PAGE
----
For some reason this was marked as only “mostly true” though.
For those who aren’t aware, some doctors have been claiming that guns should be removed from the home because of the higher likely hood of being injured in an accident. When one actually inspects the numbers you are more likely to die at the hands of your physician due to an accident than you are because of a firearm.
Politifact stated this was only mostly true, and from examining their reasoning it’s because of the number of deaths by suicide and murders. The claim from doctors though pertains to accidents, and this statement is a rebuttal directly at doctors. Not to mention the fact though that the number of deaths caused by those two items, would just be replaced by alternative tools. CO2 in the garage, and a baseball bat both work to replace the firearm in the arena of suicides and murder.
Let’s play the substitution game:
- You are more likely to be attacked by a toaster if you have one in your house.
- You are more likely to suffer an electric shock if you have electricity wired to your house.
- If you ride in a car, you’re more likely to die in an auto wreck.
You can’t play the statistic game by saying because you have X it is more likely, that’s a given. If you go see a doctor you’re more likely to die because a medical mistake. There’s counters to each of the above:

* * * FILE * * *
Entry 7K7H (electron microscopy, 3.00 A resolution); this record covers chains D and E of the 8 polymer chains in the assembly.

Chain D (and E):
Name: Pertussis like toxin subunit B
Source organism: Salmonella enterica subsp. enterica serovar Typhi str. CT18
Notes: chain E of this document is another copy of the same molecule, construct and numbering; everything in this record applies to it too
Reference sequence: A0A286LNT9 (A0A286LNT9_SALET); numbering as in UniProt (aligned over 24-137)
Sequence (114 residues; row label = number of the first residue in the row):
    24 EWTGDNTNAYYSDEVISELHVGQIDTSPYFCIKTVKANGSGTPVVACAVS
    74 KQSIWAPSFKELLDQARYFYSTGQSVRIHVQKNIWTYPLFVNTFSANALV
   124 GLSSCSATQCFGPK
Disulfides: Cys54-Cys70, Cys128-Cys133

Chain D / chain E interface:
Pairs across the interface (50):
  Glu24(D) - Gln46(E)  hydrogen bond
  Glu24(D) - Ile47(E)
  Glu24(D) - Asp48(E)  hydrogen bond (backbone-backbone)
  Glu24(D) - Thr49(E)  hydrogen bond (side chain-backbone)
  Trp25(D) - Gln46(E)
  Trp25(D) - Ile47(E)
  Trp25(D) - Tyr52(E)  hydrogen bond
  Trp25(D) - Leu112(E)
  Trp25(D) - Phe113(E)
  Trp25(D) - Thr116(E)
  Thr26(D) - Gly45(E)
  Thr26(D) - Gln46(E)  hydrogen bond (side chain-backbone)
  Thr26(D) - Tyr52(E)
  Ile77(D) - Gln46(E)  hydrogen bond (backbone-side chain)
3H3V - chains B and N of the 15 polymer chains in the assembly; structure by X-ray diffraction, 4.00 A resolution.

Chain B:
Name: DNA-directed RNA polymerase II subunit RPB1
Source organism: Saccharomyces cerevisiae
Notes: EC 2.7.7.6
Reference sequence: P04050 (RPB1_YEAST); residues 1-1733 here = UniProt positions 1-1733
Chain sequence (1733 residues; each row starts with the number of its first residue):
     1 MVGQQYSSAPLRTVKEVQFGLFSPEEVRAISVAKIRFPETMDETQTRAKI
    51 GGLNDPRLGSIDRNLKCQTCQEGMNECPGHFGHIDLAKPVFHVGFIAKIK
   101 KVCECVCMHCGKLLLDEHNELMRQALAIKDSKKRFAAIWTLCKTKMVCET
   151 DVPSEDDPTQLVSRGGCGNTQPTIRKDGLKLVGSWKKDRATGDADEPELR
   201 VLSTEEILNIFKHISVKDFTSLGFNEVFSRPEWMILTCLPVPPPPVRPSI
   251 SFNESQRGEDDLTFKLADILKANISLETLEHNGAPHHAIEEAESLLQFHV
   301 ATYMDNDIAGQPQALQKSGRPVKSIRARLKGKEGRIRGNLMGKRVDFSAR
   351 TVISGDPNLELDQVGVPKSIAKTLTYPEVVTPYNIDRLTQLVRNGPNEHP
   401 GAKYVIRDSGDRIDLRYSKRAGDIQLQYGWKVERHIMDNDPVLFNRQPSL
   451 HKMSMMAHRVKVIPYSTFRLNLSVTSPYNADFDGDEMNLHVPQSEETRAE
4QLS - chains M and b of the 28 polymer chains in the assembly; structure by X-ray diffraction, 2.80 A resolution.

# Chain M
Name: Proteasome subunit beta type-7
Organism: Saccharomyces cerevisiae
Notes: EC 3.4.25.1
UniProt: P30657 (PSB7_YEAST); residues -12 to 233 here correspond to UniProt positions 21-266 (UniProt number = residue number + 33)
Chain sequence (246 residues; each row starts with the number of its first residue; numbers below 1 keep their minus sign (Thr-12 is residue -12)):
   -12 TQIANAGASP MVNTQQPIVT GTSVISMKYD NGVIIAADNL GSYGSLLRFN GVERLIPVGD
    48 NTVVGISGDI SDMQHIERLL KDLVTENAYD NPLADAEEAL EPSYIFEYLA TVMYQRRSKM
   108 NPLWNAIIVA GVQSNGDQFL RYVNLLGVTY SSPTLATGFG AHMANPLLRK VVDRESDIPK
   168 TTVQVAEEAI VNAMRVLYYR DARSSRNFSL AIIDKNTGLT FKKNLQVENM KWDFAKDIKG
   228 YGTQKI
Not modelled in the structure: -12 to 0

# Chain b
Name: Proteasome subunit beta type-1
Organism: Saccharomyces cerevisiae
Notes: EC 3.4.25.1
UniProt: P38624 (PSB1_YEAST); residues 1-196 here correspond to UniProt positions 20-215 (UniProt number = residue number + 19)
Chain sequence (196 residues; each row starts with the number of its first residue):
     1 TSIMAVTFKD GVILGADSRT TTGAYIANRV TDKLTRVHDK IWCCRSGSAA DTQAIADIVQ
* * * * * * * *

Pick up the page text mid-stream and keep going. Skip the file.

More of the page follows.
- Without a doctor you’re more likely to die from a simple disease.
- Without a car you’re more likely to die in a bicycle/horse/(insert alternative transportation idea here) riding accident.
- Without electricity you’re more likely to die in a fire caused by your alternative heat source. Without a toaster, you wouldn’t have toast!
- Lastly, without a firearm, you are more likely to die at the hands of a criminal.
Barron is the owner, editor, and principal author at The Minuteman, a competitive shooter, and staff member for Boomershoot. Even in his free time he’s merging his love and knowledge of computers and technology with his love of firearms.
He has a BS in electrical engineering from Washington State University. Immediately after college he went into work on embedded software and hardware for use in critical infrastructure. This included cryptographic communications equipment as well as command and control devices that were using that communications equipment. Since then he’s worked on just about everything ranging from toys, phones, other critical infrastructure, and even desktop applications. Doing everything from hardware system design, to software architecture, to actually writing software that makes your athletic band do its thing.